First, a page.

Building Resilience in Vulnerable Areas of Rural Ethiopia: Status, Gaps, Opportunities and Strategic Options
Despite the successive remarkable economic growth achieved in Ethiopia since 2005/6, the vulnerability of Ethiopia’s rural population to drought induced crisis situations still prevails, affecting around 12 million resource poor food insecure small holder farmers, agro-pastoralists and pastoralists. Towards overcoming this development problem, different concerned stakeholders including the government of Ethiopia (GoE) and its development partners have been implementing various interventions. However, poverty, malnutrition and vulnerability to crises still remain high in the country. The implication is that dealing with the root causes of vulnerabilities, rather than with their consequences, and working towards achieving long term food security at household level in Ethiopia are still a huge and complex task.
Supporting resilience building is a long-term undertaking that requires strategies and programs designed to jointly address a set of multi-sectorial causes in order to generate multiple benefits. In this regard, development partners like EU has launched a resilience building program called EU-RESET in Ethiopia. The program is designed based on four cornerstones for building resilience including improving the provision of basic services, support to livelihoods, safety nets, and disaster risk reduction. Besides, it adopts a geographically-focused approach that covers most vulnerable cluster areas in five regional states of Ethiopia. With the aim of identifying feasible interventions to build resilience in vulnerable rural areas of the country, a detail situation analyses is made in a sample of these cluster areas. The study mainly uses detail field level qualitative data, supplemented by secondary quantitative data. We also made detail review of country’s policy and literature related to vulnerability and resilience. This report contains an executive summary of the analyses and, based on the findings of the situation analyses, proposed intervention options to build the resilience of vulnerable communities. Since the geographical areas covered in the study can represent almost all vulnerable rural areas of the country, the findings and intervention options suggested by the study can also be an input for policy makers and development partners to design interventions to build resilience in similar areas, with some adoptions to the specific features of their intervention areas. The study can also contribute to the limited empirical evidence on resilience building in vulnerable part of developing countries, particularly in Sub Saharan African countries
Alebel Bayrau (PhD), Getnet Alemu, Tibebu Sado and Habtemariam Kasa
Agricultural Water Management and Smallholder Rice Production in Ethiopia
The increasing rice production in Ethiopia has economic advantages to smallholder farmers, but the rainfall variability and shortage, which constrains yields, on the one hand, and the increasing import demand because of the incompetent lower quality local rice, on the other, are the existing challenges. Production under rainfall shortage and variability demands a corresponding advance in water-use to improve output and yield. These issues invite a closer look into an essential aspect of rice production called AWM. With the main objectives of exploring the categories of AWM in smallholder rice-producing areas and estimating the share of irrigated and rain-fed rice, and several other interesting objectives, this study used qualitative and quantitative primary data collected in 2014 from two regions for analysis.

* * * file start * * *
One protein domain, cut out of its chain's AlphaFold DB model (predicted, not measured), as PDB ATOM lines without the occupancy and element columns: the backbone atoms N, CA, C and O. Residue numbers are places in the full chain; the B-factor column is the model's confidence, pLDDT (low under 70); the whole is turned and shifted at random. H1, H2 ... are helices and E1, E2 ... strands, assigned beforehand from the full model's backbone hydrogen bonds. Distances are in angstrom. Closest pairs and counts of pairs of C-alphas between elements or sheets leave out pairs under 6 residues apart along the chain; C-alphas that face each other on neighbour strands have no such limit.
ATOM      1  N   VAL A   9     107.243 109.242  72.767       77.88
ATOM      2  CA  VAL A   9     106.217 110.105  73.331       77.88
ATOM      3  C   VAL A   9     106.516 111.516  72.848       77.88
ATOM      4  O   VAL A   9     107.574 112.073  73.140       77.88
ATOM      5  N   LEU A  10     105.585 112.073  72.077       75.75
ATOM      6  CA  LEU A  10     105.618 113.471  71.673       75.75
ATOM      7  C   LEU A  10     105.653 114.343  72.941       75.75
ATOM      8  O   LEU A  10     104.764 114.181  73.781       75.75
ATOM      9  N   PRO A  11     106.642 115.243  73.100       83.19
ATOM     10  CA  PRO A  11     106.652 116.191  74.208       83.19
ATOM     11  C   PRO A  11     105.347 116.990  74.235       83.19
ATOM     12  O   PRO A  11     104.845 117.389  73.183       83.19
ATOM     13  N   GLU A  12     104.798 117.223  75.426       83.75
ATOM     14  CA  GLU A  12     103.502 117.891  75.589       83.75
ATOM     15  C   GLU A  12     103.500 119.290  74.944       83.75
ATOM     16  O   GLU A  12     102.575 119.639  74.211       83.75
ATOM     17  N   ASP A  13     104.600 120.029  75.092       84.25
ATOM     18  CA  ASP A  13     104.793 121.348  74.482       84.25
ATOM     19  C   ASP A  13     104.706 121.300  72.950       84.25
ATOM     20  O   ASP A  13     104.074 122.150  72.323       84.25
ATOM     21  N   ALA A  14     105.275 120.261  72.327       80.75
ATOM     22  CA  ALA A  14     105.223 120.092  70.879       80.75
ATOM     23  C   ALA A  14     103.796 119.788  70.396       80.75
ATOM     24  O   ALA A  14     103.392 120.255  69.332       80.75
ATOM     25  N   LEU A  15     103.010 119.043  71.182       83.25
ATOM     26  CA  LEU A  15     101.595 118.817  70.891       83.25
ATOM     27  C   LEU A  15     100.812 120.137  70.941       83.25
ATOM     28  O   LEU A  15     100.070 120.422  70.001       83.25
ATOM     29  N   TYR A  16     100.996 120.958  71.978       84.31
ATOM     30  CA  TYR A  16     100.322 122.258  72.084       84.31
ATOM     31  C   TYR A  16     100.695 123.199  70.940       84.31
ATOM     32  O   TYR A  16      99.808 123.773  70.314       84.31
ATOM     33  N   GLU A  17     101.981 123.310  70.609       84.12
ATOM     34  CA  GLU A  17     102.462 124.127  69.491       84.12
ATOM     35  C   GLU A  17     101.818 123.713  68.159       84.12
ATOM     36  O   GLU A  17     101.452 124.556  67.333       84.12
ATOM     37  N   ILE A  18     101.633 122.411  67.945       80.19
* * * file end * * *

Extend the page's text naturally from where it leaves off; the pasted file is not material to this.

Mekonnen Bekele (PhD)
Study on Industrial Park Development: Issues, Practices and Lessons for Ethiopia
Despite remarkable economic growth over the last decade, Ethiopia has achieved little in terms of economic structural transformation. The key constraints that hinder economic transformation are lack of capital, foreign exchange, knowledge, infrastructure and institutional constraints in delivering efficient services. An economic growth model that focuses on high productivity sectors, especially the manufacturing and modern agriculture and services is imperative to maintain the growth performance of the economy and speedup structural transformation.
Alebel Bayrau, Mulu Gebreeyesus, Girum Abebe and Berihu Assefa
Do Water Users Associations (WUAs) in Ethiopia have the capacity to sustain the use of irrigation schemes? Evidences from Central and Southern Ethiopia
Mekonnen Bekele Wakeyo
The Ethiopian Economy is dominated by agriculture. Agriculture contributes about 42% of the GDP in 2012/13 (MoFED, 2013). It hosts about 85% of the rural population for employment, and it is also nearly 90% of the source of foreign currency. The main actors in this important sector are the smallholder farmers whose production and land share is more than 95%. Because agriculture is dependent on natural land and rainfall endowments, the natural calamities and risk associated with it (drought and moisture stress risks) and the traditional backward production technologies, among others, confront the Ethiopian smallholder Agriculture. On the top of this, the rural population is increasing and exerts pressure on land. The population pressure ends in expanding area into marginal lands and environmentally susceptible areas, which calls for intensification of agriculture. The climate risks and backward technologies for long time restricted Ethiopian agriculture to low yields, and the recent yield achievements has to be sustained to feed the growing population.